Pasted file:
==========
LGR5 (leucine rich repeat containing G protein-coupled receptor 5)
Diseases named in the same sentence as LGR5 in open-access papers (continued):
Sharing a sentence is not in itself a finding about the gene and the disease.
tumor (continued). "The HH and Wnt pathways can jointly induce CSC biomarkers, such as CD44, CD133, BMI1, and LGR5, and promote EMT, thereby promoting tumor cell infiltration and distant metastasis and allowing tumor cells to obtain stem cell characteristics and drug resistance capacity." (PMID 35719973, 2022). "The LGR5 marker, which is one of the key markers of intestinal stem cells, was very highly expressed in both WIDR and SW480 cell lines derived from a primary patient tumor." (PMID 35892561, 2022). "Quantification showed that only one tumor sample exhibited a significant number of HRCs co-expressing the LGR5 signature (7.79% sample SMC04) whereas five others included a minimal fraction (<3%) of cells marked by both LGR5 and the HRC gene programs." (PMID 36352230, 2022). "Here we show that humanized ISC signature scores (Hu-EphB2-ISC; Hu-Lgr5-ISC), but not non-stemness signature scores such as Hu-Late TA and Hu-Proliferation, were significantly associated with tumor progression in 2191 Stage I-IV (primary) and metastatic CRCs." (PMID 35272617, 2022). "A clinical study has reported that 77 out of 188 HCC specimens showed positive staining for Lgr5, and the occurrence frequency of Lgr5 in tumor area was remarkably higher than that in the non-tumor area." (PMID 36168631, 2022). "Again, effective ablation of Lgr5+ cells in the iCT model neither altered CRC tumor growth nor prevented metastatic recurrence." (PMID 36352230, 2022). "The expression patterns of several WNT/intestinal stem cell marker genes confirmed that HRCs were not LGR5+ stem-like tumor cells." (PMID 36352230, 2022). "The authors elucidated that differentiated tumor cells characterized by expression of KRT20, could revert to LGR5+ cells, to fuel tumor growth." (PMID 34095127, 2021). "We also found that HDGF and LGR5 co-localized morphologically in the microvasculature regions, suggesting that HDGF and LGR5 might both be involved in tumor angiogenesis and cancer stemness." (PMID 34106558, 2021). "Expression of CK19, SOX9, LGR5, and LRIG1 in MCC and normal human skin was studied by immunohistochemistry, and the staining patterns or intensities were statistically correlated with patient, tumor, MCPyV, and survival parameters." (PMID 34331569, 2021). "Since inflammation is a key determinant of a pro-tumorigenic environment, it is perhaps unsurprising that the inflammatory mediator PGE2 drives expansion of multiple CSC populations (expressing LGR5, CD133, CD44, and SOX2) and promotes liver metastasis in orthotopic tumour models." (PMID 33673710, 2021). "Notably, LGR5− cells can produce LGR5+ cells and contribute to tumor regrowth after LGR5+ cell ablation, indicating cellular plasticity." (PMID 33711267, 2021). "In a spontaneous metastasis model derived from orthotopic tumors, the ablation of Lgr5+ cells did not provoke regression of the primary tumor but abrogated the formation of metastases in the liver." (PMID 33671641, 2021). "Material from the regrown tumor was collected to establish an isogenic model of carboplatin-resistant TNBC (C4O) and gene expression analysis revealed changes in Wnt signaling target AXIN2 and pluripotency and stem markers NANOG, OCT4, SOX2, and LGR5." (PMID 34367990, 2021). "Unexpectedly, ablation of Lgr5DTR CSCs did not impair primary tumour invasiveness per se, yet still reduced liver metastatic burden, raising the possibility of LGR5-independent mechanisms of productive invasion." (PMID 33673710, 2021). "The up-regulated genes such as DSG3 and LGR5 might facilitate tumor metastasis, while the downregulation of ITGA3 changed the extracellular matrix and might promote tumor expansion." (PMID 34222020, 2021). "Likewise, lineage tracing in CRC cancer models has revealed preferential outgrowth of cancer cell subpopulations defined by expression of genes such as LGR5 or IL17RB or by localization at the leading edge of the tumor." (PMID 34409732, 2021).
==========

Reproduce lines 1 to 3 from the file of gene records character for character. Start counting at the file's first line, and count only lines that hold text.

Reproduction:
LGR5 (leucine rich repeat containing G protein-coupled receptor 5)
Diseases named in the same sentence as LGR5 in open-access papers (continued):
Sharing a sentence is not in itself a finding about the gene and the disease.